A study recently published in the journal Spine analyzed the varying outcomes of 48 medical malpractice claims, each of which involved a condition called durotomy. Florida residents about to undergo spinal surgery should know that durotomy is a common and sometimes unavoidable condition in which the outer membrane of the spinal cord develops tears. Surgeons can usually detect and repair the condition during the procedure, causing no long-term effects.
However, dural tears can reopen or pass undetected, creating complications. The 48 plaintiffs, who were evenly split between male and female, alleged everything from the need for additional surgery to improper repairs to delays in diagnosis and treatment. While 60 percent reported weakness among their injuries, 20 percent suffered paralysis, brain damage or death. All the cases ended in a verdict or settlement.
Twenty-six of the cases ended favorably for the surgeon, including 80 percent of cases that involved no neurologic complications. Furthermore, 73 percent of cases involving improper repairs ended favorably for the plaintiff as did 62 percent of those involving a delayed diagnosis or treatment. This suggests that surgeons tend to be favored when dural tears are detected and repaired with no further complications. The average amount paid out in damages was $2.8 million (in 2016-adjusted dollars).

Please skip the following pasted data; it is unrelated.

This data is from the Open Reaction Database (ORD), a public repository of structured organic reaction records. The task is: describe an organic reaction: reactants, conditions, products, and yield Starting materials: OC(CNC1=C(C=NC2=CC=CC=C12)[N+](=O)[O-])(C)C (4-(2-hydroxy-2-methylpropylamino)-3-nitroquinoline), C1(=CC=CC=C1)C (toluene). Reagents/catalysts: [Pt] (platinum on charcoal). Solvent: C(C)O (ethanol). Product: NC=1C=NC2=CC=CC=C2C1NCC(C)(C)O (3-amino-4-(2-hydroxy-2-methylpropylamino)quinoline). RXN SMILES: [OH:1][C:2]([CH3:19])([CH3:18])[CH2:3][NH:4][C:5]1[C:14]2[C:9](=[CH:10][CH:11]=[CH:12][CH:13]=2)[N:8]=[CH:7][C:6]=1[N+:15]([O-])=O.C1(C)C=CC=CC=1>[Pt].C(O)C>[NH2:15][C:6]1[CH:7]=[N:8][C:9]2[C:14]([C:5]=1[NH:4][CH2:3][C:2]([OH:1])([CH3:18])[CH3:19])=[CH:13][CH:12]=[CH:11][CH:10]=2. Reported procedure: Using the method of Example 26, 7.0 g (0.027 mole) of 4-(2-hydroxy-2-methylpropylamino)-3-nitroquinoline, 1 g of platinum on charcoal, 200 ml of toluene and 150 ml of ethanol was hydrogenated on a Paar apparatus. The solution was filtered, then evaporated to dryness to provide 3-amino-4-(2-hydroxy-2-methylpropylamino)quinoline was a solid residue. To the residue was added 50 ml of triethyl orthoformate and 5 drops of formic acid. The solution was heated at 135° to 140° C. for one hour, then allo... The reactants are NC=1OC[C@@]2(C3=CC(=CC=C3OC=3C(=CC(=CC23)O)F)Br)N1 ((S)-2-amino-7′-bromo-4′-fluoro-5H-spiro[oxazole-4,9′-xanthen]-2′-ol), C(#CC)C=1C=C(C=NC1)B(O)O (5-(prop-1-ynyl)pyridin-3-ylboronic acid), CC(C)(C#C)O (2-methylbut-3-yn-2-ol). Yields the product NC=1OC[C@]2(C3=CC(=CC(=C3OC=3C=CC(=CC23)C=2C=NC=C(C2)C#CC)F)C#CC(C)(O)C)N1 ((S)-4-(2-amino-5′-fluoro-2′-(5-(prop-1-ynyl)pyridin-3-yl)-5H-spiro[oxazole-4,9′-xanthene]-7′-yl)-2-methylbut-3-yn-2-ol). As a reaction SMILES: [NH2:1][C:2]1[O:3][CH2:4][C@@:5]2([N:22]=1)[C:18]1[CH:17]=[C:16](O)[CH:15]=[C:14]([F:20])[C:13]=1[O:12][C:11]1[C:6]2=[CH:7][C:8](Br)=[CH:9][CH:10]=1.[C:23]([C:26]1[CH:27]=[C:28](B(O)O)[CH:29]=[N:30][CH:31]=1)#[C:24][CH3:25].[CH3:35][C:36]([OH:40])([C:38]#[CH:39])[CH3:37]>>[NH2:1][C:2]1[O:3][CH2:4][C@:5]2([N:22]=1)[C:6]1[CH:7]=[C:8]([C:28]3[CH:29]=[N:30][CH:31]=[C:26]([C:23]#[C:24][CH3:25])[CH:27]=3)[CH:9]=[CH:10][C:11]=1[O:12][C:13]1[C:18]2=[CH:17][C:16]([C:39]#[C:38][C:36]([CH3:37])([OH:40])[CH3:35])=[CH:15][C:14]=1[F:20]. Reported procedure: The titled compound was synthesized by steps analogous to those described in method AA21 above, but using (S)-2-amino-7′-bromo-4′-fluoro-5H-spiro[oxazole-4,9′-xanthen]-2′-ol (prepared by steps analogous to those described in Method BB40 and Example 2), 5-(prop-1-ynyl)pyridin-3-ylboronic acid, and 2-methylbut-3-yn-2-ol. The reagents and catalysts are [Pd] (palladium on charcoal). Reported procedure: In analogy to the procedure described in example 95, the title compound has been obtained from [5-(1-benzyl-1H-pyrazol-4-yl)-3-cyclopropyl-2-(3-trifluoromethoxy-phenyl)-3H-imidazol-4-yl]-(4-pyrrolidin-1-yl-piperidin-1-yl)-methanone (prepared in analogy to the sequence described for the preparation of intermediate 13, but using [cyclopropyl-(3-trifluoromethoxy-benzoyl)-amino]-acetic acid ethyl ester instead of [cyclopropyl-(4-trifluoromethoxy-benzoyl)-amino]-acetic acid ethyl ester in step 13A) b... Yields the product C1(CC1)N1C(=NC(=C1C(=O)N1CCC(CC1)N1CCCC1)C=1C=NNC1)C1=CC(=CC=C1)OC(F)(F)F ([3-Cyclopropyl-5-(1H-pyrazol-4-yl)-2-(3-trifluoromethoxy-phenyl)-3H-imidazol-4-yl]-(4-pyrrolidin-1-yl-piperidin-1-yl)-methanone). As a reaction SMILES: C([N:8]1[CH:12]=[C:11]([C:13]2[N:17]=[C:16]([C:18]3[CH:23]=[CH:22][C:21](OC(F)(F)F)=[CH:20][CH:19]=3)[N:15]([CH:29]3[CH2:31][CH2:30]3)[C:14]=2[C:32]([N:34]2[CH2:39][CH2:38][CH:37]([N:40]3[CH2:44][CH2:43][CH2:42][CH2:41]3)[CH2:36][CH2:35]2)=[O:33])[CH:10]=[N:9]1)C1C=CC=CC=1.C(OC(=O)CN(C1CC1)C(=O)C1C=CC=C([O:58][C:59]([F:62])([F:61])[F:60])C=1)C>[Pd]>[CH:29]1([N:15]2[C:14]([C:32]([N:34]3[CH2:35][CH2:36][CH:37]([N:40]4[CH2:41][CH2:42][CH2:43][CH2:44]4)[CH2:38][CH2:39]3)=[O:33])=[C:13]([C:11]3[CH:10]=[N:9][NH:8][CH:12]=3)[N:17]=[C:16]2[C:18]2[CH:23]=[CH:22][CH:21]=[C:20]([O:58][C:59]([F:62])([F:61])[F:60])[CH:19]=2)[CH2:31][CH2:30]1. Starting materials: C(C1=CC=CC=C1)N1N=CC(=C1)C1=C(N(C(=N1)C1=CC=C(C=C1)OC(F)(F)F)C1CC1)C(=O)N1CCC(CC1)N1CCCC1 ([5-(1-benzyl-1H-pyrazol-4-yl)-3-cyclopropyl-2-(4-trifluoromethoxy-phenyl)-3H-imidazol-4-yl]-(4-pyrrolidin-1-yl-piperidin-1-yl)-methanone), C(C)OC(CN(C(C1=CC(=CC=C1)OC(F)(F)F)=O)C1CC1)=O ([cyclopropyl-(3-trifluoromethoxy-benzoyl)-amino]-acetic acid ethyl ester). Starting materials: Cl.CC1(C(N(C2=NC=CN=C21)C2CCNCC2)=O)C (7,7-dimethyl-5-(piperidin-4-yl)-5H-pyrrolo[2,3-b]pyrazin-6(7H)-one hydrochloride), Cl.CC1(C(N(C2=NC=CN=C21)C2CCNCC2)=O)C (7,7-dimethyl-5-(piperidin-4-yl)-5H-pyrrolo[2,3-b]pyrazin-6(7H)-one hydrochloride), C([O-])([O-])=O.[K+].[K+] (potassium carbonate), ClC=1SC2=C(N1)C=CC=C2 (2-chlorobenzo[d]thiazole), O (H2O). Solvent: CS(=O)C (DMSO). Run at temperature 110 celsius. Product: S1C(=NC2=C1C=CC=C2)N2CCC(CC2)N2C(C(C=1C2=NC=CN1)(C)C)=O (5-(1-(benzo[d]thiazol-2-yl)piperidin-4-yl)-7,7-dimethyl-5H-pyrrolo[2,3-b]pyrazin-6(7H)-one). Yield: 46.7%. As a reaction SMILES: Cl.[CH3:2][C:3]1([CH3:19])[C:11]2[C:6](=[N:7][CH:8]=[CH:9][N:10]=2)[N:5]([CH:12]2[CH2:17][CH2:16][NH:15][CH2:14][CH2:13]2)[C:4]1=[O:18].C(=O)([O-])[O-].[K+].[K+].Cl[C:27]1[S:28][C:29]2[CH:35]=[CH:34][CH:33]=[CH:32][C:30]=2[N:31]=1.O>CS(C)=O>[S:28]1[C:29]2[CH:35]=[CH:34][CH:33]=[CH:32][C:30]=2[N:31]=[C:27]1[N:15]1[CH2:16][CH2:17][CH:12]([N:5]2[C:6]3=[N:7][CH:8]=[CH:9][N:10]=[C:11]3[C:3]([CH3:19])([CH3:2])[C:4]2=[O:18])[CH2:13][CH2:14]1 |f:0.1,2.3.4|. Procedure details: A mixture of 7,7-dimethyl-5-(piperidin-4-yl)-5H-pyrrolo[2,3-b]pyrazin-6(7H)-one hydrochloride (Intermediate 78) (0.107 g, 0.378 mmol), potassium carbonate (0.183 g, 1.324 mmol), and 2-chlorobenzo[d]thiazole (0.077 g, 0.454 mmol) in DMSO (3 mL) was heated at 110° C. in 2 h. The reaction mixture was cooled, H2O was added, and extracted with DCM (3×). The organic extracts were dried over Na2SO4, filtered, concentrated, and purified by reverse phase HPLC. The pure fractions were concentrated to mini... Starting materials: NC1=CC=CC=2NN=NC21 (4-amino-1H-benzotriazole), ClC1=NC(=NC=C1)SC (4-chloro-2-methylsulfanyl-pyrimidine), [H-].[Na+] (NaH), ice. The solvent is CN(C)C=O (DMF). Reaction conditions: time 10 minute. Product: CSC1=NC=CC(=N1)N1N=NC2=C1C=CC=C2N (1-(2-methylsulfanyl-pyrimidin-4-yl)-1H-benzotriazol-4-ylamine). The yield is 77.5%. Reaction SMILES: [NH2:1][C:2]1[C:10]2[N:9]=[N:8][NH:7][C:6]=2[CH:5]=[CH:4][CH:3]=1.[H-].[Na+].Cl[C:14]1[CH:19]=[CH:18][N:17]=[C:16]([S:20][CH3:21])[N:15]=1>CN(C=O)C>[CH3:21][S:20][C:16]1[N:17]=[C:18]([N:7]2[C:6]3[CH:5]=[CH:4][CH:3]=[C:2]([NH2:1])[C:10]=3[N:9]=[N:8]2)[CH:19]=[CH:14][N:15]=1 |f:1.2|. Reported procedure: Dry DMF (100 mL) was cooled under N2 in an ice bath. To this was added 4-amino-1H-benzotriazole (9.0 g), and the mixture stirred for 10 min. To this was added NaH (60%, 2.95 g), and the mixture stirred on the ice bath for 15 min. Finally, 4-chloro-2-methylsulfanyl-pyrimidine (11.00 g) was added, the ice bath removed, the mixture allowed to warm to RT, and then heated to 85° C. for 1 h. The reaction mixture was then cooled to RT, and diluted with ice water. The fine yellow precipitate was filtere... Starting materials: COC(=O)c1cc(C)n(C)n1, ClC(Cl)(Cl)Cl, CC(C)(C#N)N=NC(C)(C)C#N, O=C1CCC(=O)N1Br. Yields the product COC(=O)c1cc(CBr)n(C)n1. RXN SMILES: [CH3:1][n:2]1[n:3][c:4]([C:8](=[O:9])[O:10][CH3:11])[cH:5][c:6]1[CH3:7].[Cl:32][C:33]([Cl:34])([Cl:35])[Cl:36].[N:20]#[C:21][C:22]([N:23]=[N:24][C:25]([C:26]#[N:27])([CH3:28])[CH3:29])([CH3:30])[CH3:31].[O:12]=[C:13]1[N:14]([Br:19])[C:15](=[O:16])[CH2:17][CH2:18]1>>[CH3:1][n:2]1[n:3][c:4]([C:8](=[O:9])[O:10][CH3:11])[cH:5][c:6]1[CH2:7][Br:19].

Those who incur incidental durotomy, i.e. unintended tears, may want to see a lawyer about filing a medical malpractice claim. The lawyer could determine if the requirements are met for a valid claim. These requirements include a preexisting doctor-patient relationship and the doctor's failure to live up to objective standards of care.
The lawyer can have experts measure the exact extent of the injuries so that a victim can strive for the maximum possible settlement. A successful claim could cover past and future medical expenses, pain and suffering, lost wages and more. The lawyer can then negotiate for the settlement.